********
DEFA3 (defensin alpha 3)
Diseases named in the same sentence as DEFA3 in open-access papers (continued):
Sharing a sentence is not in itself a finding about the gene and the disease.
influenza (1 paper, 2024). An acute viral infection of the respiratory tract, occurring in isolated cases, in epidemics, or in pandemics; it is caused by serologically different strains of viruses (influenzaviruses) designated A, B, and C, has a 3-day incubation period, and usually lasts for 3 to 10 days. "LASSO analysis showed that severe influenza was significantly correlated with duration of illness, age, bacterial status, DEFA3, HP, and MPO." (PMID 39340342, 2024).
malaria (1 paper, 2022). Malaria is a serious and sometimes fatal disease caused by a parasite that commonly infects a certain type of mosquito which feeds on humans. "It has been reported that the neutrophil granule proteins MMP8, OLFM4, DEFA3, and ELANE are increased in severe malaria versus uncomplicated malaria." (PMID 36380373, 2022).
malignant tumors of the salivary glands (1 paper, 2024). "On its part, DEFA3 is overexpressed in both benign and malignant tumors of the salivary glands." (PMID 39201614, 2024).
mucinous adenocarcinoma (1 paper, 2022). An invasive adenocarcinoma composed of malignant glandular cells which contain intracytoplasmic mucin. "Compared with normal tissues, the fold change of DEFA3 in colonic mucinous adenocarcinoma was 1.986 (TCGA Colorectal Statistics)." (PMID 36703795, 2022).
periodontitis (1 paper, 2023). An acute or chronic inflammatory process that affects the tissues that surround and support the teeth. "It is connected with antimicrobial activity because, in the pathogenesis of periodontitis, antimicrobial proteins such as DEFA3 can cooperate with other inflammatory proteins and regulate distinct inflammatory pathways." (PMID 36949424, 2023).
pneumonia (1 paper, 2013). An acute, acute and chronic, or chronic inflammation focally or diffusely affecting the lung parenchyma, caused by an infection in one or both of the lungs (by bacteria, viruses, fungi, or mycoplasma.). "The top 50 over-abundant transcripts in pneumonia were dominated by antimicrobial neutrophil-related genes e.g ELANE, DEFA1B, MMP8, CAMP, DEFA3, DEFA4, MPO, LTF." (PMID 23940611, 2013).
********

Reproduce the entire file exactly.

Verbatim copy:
DEFA3 (defensin alpha 3)
Diseases named in the same sentence as DEFA3 in open-access papers (continued):
Sharing a sentence is not in itself a finding about the gene and the disease.
influenza (1 paper, 2024). An acute viral infection of the respiratory tract, occurring in isolated cases, in epidemics, or in pandemics; it is caused by serologically different strains of viruses (influenzaviruses) designated A, B, and C, has a 3-day incubation period, and usually lasts for 3 to 10 days. "LASSO analysis showed that severe influenza was significantly correlated with duration of illness, age, bacterial status, DEFA3, HP, and MPO." (PMID 39340342, 2024).
malaria (1 paper, 2022). Malaria is a serious and sometimes fatal disease caused by a parasite that commonly infects a certain type of mosquito which feeds on humans. "It has been reported that the neutrophil granule proteins MMP8, OLFM4, DEFA3, and ELANE are increased in severe malaria versus uncomplicated malaria." (PMID 36380373, 2022).
malignant tumors of the salivary glands (1 paper, 2024). "On its part, DEFA3 is overexpressed in both benign and malignant tumors of the salivary glands." (PMID 39201614, 2024).
mucinous adenocarcinoma (1 paper, 2022). An invasive adenocarcinoma composed of malignant glandular cells which contain intracytoplasmic mucin. "Compared with normal tissues, the fold change of DEFA3 in colonic mucinous adenocarcinoma was 1.986 (TCGA Colorectal Statistics)." (PMID 36703795, 2022).
periodontitis (1 paper, 2023). An acute or chronic inflammatory process that affects the tissues that surround and support the teeth. "It is connected with antimicrobial activity because, in the pathogenesis of periodontitis, antimicrobial proteins such as DEFA3 can cooperate with other inflammatory proteins and regulate distinct inflammatory pathways." (PMID 36949424, 2023).
pneumonia (1 paper, 2013). An acute, acute and chronic, or chronic inflammation focally or diffusely affecting the lung parenchyma, caused by an infection in one or both of the lungs (by bacteria, viruses, fungi, or mycoplasma.). "The top 50 over-abundant transcripts in pneumonia were dominated by antimicrobial neutrophil-related genes e.g ELANE, DEFA1B, MMP8, CAMP, DEFA3, DEFA4, MPO, LTF." (PMID 23940611, 2013).